The overall goal of the EURASIP Journal on Information Security, sponsored by the European Association for Signal Processing (EURASIP), is to bring together researchers and practitioners dealing with the general field of information security, with a particular emphasis on the use of signal processing tools in adversarial environments. As such, it addresses all works whereby security is achieved through a combination of techniques from cryptography, computer security, machine learning and multimedia signal processing. Application domains lie, for example, in secure storage, retrieval and tracking of multimedia data, secure outsourcing of computations, forgery detection of multimedia data, or secure use of biometrics. The journal also welcomes survey papers that give the reader a gentle introduction to one of the topics covered as well as papers that report large-scale experimental evaluations of existing techniques. Pure cryptographic papers are outside the scope of the journal.
This journal has moved from Hindawi to Springer in March 2011 and is published now in its SpringerOpen portfolio of open access journals.
The EURASIP Journal on Information Security is published using an open access publishing model, which makes the full-text of all peer-reviewed articles freely available online with no subscription barriers. EURASIP Journal on Information Security employs a paperless, electronic submission and evaluation system to promote a rapid turnaround in the peer review process. Fairness and transparency of the review process are pursued by traditional and innovative means.
In addition to creating an international forum for the publication of high quality articles in the broad range of information security, the EURASIP Journal on Information Security aims at reaching the highest quality standards with regard to the experimental section of published articles. To this aim we strongly encourage authors to describe, whenever present, experimental results in a way that they can easily be reproduced. For example, algorithms proposed or tested within the papers should be accompanied by a detailed pseudo-code or block diagram description, all necessary parameters should be listed, and a detailed description of the data set used for training or performance evaluation should be given. At the same time, it is recommended that the authors share the source code of the algorithms with readers and reviewers. To this aim specific tools are made available by the electronic submission procedure to upload any relevant piece of the software together with the manuscript. If the authors choose this option, the source code will be freely available to readers under the Creative Commons License after the paper is accepted and published, which allows the free re-use of the source code for all non-commercial purposes.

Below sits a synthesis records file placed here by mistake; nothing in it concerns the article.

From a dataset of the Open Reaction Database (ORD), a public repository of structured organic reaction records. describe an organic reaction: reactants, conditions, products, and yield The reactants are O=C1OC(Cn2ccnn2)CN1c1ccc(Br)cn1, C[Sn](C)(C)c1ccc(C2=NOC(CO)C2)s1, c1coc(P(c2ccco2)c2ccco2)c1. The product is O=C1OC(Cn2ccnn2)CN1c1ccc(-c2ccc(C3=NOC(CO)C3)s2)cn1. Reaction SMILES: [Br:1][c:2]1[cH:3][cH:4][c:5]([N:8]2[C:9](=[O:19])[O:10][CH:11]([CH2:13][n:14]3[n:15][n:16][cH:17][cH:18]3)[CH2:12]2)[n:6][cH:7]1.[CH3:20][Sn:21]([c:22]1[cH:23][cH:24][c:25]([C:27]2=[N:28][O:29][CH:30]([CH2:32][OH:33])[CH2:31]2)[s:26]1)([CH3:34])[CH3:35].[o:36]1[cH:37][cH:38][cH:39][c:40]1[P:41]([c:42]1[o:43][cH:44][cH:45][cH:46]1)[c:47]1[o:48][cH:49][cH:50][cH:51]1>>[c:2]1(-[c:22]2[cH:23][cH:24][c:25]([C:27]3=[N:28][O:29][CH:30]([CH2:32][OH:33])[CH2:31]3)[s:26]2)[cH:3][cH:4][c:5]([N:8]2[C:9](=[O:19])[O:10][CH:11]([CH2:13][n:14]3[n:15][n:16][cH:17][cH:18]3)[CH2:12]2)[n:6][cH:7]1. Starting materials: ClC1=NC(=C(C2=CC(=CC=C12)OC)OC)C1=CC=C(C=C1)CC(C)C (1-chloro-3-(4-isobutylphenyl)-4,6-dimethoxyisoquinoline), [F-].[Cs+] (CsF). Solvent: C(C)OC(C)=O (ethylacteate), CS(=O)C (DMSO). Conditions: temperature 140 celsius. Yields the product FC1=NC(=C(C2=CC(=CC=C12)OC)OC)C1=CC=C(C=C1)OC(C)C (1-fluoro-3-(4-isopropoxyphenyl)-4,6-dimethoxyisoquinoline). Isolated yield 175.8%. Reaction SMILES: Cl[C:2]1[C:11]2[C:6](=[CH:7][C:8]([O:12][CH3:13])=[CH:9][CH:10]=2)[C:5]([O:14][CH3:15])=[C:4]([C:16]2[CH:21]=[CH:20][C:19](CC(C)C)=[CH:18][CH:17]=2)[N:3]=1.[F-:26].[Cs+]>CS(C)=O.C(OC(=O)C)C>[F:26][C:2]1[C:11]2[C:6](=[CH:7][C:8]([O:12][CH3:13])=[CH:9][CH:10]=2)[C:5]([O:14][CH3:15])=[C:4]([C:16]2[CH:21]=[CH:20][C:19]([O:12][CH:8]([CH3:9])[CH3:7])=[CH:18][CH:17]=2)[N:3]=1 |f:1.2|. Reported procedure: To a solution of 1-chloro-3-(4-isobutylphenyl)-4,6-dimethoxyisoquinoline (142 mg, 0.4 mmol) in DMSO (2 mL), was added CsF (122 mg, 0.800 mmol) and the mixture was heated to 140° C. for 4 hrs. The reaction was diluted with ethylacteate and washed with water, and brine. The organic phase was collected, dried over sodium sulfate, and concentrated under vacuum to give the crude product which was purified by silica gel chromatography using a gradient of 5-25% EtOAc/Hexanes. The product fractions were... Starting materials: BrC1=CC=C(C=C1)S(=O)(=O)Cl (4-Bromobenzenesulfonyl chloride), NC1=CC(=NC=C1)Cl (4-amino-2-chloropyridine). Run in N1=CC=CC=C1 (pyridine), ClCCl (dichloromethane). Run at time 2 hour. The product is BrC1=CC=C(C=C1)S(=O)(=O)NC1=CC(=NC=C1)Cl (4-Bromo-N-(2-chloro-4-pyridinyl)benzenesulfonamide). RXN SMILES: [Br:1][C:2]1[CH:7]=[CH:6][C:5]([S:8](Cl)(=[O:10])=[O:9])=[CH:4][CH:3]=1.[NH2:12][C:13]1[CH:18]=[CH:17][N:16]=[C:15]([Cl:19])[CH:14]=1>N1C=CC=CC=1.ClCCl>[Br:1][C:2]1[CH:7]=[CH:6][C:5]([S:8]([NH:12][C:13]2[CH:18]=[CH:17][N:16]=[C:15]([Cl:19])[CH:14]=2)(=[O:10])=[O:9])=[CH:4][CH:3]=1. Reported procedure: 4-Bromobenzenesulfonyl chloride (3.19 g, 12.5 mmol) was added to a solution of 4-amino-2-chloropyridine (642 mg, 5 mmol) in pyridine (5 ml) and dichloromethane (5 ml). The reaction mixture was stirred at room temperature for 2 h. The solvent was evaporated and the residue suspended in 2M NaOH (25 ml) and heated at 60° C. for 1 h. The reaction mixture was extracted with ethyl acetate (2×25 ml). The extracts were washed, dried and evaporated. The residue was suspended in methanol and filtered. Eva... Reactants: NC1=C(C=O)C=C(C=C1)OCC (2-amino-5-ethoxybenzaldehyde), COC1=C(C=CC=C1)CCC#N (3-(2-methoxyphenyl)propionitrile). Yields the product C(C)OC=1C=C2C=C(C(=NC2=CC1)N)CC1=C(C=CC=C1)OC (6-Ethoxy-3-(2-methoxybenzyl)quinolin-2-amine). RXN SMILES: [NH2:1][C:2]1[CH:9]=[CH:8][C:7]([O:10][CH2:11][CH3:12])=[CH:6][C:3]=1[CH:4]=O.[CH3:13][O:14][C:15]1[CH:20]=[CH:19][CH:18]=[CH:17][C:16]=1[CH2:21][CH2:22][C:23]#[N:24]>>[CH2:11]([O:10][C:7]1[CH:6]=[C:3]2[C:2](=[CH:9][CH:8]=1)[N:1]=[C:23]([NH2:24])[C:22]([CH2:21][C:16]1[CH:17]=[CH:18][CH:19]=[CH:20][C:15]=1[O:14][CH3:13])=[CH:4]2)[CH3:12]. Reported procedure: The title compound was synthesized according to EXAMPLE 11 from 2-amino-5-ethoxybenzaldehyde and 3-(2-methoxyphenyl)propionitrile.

In order to further facilitate the verification of results and the comparison among competing schemes, the journal also seeks articles whose goal is that of comparing existing systems, testing existing algorithms against new data sets, reporting experimental evidence that results published by someone else are wrong (in this last case software sharing is a mandatory requirement).
Topics relevant to the journal include, but are not limited to:
· Multimedia security primitives (such digital watermarking, perceptual hashing, multimedia authentictaion)
· Steganography and Steganalysis
· Fingerprinting and traitor tracing
· Joint signal processing and encryption, signal processing in the encrypted domain, applied cryptography
· Biometrics (fusion, multimodal biometrics, protocols, security issues)
· Digital forensics
· Multimedia signal processing approaches tailored towards adversarial environments
· Machine learning in adversarial environments
· Digital Rights Management
· Network security (such as physical layer security, intrusion detection)
· Hardware security, Physical Unclonable Functions
· Privacy-Enhancing Technologies for multimedia data
· Private data analysis, security in outsourced computations, cloud privacy